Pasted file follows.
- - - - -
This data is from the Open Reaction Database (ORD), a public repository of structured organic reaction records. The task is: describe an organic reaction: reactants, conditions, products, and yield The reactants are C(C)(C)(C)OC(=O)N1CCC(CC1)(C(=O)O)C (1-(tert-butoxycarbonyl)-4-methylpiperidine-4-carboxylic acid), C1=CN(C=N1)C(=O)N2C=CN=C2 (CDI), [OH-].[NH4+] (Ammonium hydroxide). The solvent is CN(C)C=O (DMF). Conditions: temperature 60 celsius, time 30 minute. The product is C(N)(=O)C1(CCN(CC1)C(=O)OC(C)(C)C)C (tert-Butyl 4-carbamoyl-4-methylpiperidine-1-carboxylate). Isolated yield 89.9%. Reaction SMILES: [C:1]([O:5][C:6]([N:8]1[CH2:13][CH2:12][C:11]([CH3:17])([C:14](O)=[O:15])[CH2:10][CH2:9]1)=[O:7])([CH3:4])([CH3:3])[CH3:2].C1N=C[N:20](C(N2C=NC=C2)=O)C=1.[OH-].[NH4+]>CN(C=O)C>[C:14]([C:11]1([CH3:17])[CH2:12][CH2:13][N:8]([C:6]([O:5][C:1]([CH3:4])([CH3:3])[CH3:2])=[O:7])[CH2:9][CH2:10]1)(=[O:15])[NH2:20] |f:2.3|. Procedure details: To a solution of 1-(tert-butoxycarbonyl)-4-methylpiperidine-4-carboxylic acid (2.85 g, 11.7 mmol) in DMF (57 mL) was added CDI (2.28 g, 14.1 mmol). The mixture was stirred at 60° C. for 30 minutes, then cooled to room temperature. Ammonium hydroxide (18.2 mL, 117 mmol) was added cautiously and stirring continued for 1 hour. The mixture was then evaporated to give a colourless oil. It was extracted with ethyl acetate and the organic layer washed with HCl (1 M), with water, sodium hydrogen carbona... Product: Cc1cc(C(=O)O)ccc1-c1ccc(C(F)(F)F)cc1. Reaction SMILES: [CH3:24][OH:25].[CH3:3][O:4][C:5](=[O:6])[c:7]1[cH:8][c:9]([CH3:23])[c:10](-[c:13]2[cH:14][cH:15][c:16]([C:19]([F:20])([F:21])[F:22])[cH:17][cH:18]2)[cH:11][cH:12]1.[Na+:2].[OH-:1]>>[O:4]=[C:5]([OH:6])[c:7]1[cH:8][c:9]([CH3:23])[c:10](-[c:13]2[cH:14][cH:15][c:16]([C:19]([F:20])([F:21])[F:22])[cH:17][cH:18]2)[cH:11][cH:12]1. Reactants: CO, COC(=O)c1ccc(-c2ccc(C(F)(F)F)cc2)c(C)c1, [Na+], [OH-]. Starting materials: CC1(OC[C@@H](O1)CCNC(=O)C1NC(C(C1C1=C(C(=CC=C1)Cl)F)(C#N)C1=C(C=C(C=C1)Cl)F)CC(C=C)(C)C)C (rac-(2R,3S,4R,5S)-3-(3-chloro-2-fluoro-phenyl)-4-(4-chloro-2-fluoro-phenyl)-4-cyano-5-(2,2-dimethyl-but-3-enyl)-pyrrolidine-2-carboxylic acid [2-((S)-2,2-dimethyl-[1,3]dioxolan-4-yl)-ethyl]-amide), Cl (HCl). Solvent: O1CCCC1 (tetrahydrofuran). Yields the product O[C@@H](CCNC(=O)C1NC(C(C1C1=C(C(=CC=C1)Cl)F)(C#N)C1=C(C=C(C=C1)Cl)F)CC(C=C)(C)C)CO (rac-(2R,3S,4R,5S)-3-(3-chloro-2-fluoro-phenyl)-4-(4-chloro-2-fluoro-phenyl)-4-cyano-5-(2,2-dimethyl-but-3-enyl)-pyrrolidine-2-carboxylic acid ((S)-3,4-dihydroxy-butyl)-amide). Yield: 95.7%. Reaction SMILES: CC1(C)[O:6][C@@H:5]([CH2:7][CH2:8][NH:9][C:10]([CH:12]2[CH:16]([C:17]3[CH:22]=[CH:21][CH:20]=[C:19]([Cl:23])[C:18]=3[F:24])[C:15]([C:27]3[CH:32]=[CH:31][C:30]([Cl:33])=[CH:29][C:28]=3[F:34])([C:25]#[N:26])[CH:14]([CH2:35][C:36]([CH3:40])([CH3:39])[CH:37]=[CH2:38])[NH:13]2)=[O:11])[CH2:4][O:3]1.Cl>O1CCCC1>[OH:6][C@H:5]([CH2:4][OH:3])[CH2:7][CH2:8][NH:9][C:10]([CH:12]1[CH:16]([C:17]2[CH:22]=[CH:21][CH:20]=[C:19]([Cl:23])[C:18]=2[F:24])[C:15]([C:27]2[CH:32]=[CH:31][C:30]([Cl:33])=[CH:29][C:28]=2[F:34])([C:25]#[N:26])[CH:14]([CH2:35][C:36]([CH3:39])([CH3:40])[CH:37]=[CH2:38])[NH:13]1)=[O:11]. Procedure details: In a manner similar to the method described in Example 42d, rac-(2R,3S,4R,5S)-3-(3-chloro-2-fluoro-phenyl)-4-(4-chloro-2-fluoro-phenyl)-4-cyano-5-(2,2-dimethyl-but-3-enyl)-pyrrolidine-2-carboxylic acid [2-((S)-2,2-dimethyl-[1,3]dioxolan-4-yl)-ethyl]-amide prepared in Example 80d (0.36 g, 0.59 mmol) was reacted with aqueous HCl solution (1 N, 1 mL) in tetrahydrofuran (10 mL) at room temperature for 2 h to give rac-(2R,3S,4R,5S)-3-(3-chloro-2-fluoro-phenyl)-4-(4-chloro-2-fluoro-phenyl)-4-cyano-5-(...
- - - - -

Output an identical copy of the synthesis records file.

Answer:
This data is from the Open Reaction Database (ORD), a public repository of structured organic reaction records. The task is: describe an organic reaction: reactants, conditions, products, and yield The reactants are C(C)(C)(C)OC(=O)N1CCC(CC1)(C(=O)O)C (1-(tert-butoxycarbonyl)-4-methylpiperidine-4-carboxylic acid), C1=CN(C=N1)C(=O)N2C=CN=C2 (CDI), [OH-].[NH4+] (Ammonium hydroxide). The solvent is CN(C)C=O (DMF). Conditions: temperature 60 celsius, time 30 minute. The product is C(N)(=O)C1(CCN(CC1)C(=O)OC(C)(C)C)C (tert-Butyl 4-carbamoyl-4-methylpiperidine-1-carboxylate). Isolated yield 89.9%. Reaction SMILES: [C:1]([O:5][C:6]([N:8]1[CH2:13][CH2:12][C:11]([CH3:17])([C:14](O)=[O:15])[CH2:10][CH2:9]1)=[O:7])([CH3:4])([CH3:3])[CH3:2].C1N=C[N:20](C(N2C=NC=C2)=O)C=1.[OH-].[NH4+]>CN(C=O)C>[C:14]([C:11]1([CH3:17])[CH2:12][CH2:13][N:8]([C:6]([O:5][C:1]([CH3:4])([CH3:3])[CH3:2])=[O:7])[CH2:9][CH2:10]1)(=[O:15])[NH2:20] |f:2.3|. Procedure details: To a solution of 1-(tert-butoxycarbonyl)-4-methylpiperidine-4-carboxylic acid (2.85 g, 11.7 mmol) in DMF (57 mL) was added CDI (2.28 g, 14.1 mmol). The mixture was stirred at 60° C. for 30 minutes, then cooled to room temperature. Ammonium hydroxide (18.2 mL, 117 mmol) was added cautiously and stirring continued for 1 hour. The mixture was then evaporated to give a colourless oil. It was extracted with ethyl acetate and the organic layer washed with HCl (1 M), with water, sodium hydrogen carbona... Product: Cc1cc(C(=O)O)ccc1-c1ccc(C(F)(F)F)cc1. Reaction SMILES: [CH3:24][OH:25].[CH3:3][O:4][C:5](=[O:6])[c:7]1[cH:8][c:9]([CH3:23])[c:10](-[c:13]2[cH:14][cH:15][c:16]([C:19]([F:20])([F:21])[F:22])[cH:17][cH:18]2)[cH:11][cH:12]1.[Na+:2].[OH-:1]>>[O:4]=[C:5]([OH:6])[c:7]1[cH:8][c:9]([CH3:23])[c:10](-[c:13]2[cH:14][cH:15][c:16]([C:19]([F:20])([F:21])[F:22])[cH:17][cH:18]2)[cH:11][cH:12]1. Reactants: CO, COC(=O)c1ccc(-c2ccc(C(F)(F)F)cc2)c(C)c1, [Na+], [OH-]. Starting materials: CC1(OC[C@@H](O1)CCNC(=O)C1NC(C(C1C1=C(C(=CC=C1)Cl)F)(C#N)C1=C(C=C(C=C1)Cl)F)CC(C=C)(C)C)C (rac-(2R,3S,4R,5S)-3-(3-chloro-2-fluoro-phenyl)-4-(4-chloro-2-fluoro-phenyl)-4-cyano-5-(2,2-dimethyl-but-3-enyl)-pyrrolidine-2-carboxylic acid [2-((S)-2,2-dimethyl-[1,3]dioxolan-4-yl)-ethyl]-amide), Cl (HCl). Solvent: O1CCCC1 (tetrahydrofuran). Yields the product O[C@@H](CCNC(=O)C1NC(C(C1C1=C(C(=CC=C1)Cl)F)(C#N)C1=C(C=C(C=C1)Cl)F)CC(C=C)(C)C)CO (rac-(2R,3S,4R,5S)-3-(3-chloro-2-fluoro-phenyl)-4-(4-chloro-2-fluoro-phenyl)-4-cyano-5-(2,2-dimethyl-but-3-enyl)-pyrrolidine-2-carboxylic acid ((S)-3,4-dihydroxy-butyl)-amide). Yield: 95.7%. Reaction SMILES: CC1(C)[O:6][C@@H:5]([CH2:7][CH2:8][NH:9][C:10]([CH:12]2[CH:16]([C:17]3[CH:22]=[CH:21][CH:20]=[C:19]([Cl:23])[C:18]=3[F:24])[C:15]([C:27]3[CH:32]=[CH:31][C:30]([Cl:33])=[CH:29][C:28]=3[F:34])([C:25]#[N:26])[CH:14]([CH2:35][C:36]([CH3:40])([CH3:39])[CH:37]=[CH2:38])[NH:13]2)=[O:11])[CH2:4][O:3]1.Cl>O1CCCC1>[OH:6][C@H:5]([CH2:4][OH:3])[CH2:7][CH2:8][NH:9][C:10]([CH:12]1[CH:16]([C:17]2[CH:22]=[CH:21][CH:20]=[C:19]([Cl:23])[C:18]=2[F:24])[C:15]([C:27]2[CH:32]=[CH:31][C:30]([Cl:33])=[CH:29][C:28]=2[F:34])([C:25]#[N:26])[CH:14]([CH2:35][C:36]([CH3:39])([CH3:40])[CH:37]=[CH2:38])[NH:13]1)=[O:11]. Procedure details: In a manner similar to the method described in Example 42d, rac-(2R,3S,4R,5S)-3-(3-chloro-2-fluoro-phenyl)-4-(4-chloro-2-fluoro-phenyl)-4-cyano-5-(2,2-dimethyl-but-3-enyl)-pyrrolidine-2-carboxylic acid [2-((S)-2,2-dimethyl-[1,3]dioxolan-4-yl)-ethyl]-amide prepared in Example 80d (0.36 g, 0.59 mmol) was reacted with aqueous HCl solution (1 N, 1 mL) in tetrahydrofuran (10 mL) at room temperature for 2 h to give rac-(2R,3S,4R,5S)-3-(3-chloro-2-fluoro-phenyl)-4-(4-chloro-2-fluoro-phenyl)-4-cyano-5-(...